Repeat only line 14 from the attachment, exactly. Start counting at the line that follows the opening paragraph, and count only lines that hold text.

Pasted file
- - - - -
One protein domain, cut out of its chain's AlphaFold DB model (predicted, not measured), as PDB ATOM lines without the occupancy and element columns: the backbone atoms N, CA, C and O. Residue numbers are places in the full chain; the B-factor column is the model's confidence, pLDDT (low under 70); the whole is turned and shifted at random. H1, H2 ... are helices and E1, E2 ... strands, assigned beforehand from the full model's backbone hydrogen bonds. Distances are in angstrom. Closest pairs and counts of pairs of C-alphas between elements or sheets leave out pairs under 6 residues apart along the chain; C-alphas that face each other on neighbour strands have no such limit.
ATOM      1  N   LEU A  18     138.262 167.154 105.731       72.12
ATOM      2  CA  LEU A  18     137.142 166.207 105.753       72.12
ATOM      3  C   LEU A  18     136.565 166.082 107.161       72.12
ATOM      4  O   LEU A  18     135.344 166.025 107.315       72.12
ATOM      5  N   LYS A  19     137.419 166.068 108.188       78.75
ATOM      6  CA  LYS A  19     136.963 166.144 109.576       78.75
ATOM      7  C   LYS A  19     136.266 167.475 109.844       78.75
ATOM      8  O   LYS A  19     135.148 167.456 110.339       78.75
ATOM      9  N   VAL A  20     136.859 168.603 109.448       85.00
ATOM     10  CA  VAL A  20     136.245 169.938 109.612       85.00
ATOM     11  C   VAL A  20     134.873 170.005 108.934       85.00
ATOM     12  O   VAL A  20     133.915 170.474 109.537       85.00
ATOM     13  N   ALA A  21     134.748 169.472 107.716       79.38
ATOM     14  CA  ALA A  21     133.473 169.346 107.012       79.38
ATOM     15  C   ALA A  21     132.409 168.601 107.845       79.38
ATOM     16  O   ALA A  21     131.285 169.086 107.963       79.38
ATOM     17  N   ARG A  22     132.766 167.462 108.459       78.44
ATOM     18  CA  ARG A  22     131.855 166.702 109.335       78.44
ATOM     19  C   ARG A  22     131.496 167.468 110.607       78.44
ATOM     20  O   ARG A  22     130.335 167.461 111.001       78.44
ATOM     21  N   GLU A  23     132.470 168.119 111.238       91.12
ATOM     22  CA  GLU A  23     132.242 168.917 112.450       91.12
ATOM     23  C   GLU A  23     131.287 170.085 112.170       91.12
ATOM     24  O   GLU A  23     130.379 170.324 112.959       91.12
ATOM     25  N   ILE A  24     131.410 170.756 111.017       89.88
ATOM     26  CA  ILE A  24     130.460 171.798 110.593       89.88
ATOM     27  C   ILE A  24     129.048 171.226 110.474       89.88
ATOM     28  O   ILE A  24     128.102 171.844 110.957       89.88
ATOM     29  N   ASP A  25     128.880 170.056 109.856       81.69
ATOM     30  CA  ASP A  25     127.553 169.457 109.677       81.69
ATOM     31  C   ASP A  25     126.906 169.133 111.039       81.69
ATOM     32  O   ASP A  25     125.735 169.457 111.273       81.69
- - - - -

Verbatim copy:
ATOM     14  CA  ALA A  21     133.473 169.346 107.012       79.38